Azumaryu vs Ryuden – One of these two men, who start the day with matching 7-5 records, will leave the dohyo with your kachi-koshi. If it’s Azumaryu, it will be his first ever winning record in the top division in 4 attempts. I am personally hoping he can pull it off today, or tomorrow. Otherwise…. Darwin!

Nishikigi vs Kotoshoho – Kotoshoho comes into today with a 6-6 record, and either needs to win 2 more, or lose 2 more to finish sorting out his record for November. His opponent, Nishikigi, needs to win the last 3 matches to get to a kachi-koshi. Kotoshoho has a narrow 5-3 career advantage, and I expect Nishikigi to put an extra effort in today to avoid his 8th loss.

Ura vs Takarafuji – Hey! Lets take two banged up rikishi that most fans love, who have matching crummy 2-10 records, an see which one is more miserable today! I honestly think Takarafuji will win this battle of the orthopedic escapees.

Takanosho vs Ichinojo – Speaking of the 2-10 crowd (yes, there’s more than 2), we have Ichinojo. His job today is to hand 5-7 Takanosho his make-koshi. I think that Takanosho with a losing record ranked only at Maegashira 9 is about the most “Sumo 2022” thing we might be able to identify.

Midorifuji vs Kotonowaka – Another match with a solid rikishi starting the day with a 6-6 record, seemingly destined for a day 15 Darwin match. In this case it’s Midorifuji, and he’s up against Kotonowaka at 7-5, who is fighting for his kachi-koshi today. Kotonowaka holds a clear 3-1 career advantage.

Takayasu vs Oho – Either the schedulers got lucky, or the previously mentioned mischievous kami is having a bit of fun. Two of the three co-leaders working to narrow the field to 2. Both are 10-2, and the winner will go on to stake their claim to a portion of, or the entirety of the lead in the yusho race. As this is a first ever match, nearly anything might happen, but I would give a bit of an edge to Takayasu, for being a hungry for this win.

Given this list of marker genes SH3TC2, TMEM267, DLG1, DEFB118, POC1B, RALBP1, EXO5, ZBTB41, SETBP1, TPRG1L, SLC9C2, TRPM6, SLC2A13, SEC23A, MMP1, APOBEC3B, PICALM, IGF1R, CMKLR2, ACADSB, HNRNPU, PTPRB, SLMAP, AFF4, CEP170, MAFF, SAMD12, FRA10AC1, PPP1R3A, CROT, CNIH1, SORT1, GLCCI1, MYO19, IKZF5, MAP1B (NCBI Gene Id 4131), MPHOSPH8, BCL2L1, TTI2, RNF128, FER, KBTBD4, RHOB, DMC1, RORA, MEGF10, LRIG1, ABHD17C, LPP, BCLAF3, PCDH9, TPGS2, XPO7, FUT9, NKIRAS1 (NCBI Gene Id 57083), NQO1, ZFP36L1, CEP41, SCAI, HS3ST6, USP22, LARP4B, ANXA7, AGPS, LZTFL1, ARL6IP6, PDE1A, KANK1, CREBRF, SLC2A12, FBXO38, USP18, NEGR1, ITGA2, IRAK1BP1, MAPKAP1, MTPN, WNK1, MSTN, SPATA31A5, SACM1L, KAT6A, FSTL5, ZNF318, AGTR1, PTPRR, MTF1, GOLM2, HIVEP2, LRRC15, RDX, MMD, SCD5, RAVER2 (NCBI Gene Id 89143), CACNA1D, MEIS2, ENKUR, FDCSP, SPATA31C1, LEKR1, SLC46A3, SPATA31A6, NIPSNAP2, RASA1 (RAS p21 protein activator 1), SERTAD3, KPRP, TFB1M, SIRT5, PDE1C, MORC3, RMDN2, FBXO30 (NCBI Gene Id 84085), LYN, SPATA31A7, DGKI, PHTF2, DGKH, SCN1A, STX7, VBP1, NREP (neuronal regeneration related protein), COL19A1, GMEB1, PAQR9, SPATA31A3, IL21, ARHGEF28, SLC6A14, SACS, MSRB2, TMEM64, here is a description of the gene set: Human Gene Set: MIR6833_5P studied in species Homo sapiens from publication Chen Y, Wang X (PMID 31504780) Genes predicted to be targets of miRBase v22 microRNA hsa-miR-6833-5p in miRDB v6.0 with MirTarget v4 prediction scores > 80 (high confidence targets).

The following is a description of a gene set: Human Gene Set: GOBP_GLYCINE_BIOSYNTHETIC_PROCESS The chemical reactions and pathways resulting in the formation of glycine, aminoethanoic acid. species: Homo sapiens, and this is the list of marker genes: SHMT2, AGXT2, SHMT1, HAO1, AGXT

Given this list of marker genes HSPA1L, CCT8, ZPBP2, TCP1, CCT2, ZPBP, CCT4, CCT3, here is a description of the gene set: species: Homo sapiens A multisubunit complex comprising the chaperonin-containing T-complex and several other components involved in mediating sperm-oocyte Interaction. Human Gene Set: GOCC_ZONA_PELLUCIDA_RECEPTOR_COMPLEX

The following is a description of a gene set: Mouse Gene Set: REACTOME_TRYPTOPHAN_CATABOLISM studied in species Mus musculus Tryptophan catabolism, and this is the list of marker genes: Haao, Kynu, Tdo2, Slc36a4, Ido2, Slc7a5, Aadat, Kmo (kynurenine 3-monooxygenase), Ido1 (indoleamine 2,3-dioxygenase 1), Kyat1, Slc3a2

Wakamotoharu vs Daieisho – The 7-5 (Wakamotoharu) vs the 6-6 (Daieisho) pattern once again. One of these two are going to get shunted toward a Darwin match, or if it works out just right, both of them will.

Tobizaru vs Sadanoumi – At least with this match one man’s record will be clarified for November. Both Tobizaru and Sadanoumi start the day at 5-7, and whichever one loses will be make-koshi. The best that either one of them can hope for now is to be part of the growing queue of rikishi looking to be 7-7 at the end of tomorrow.

Meisei vs Kiribayama – Having run out of 7-5 rikishi, the schedulers substituted 8-4 Kiribayama as hammer in this match. He’s got a 3-5 career deficit against 6-6 Meisei, who needs 2 more wins out of the final 3 to end the year with a winning record.

Hokutofuji vs Mitakeumi – These two have had 24 matches over their career (this makes me feel very old), and its a narrow 13-11 advantage for Mitakeumi. He’s already lost his chance to return to Ozeki, and if he can’t win his last 3 matches, he will be make-koshi is well. The best he can hope for is a day 15 Darwin match. Hokutofuji is 6-6, and frankly has been fighting quite a bit better than Mitakeumi.

Wakatakakage vs Nishikifuji – Again the pattern of a 6-6 rikishi (Wakatakakage) battling “uphill” against 8-4 Nishikifuji. The best score Wakatakakage could hope to achieve at this point its a 9-6 make-koshi, which is short of the level of dominant sumo that the sumo association looks for to promote a Sekiwake to Ozeki. It’s a shame, but Wakatakakage earned his record.

Tamawashi vs Shodai – Maybe I am wrong, maybe this match is the most “Sumo 2022” think we could get. A 38 year old rikishi, who took the last tournament’s yusho, is deeply make-koshi, and fighting hammer and tongs against the second Ozeki this year, nay the second Ozeki in two tournaments, to face demotion to Sekiwake, and could be make-koshi today. There. That’s got it. That mischievous kami is just enjoying this far too much.

Takakeisho vs Hoshoryu – Let’s finish the tumult of decay and disorder with this match. At least 9-3 Takakeisho is kachi-koshi, and may even get to double digits. Speaking of that, if he wins today against 10-2 Hoshoryu, he inserts himself into the yusho race, as there would be a single leader going into day 14. Go head kami, let’s have Takakeisho vs Oho tomorrow.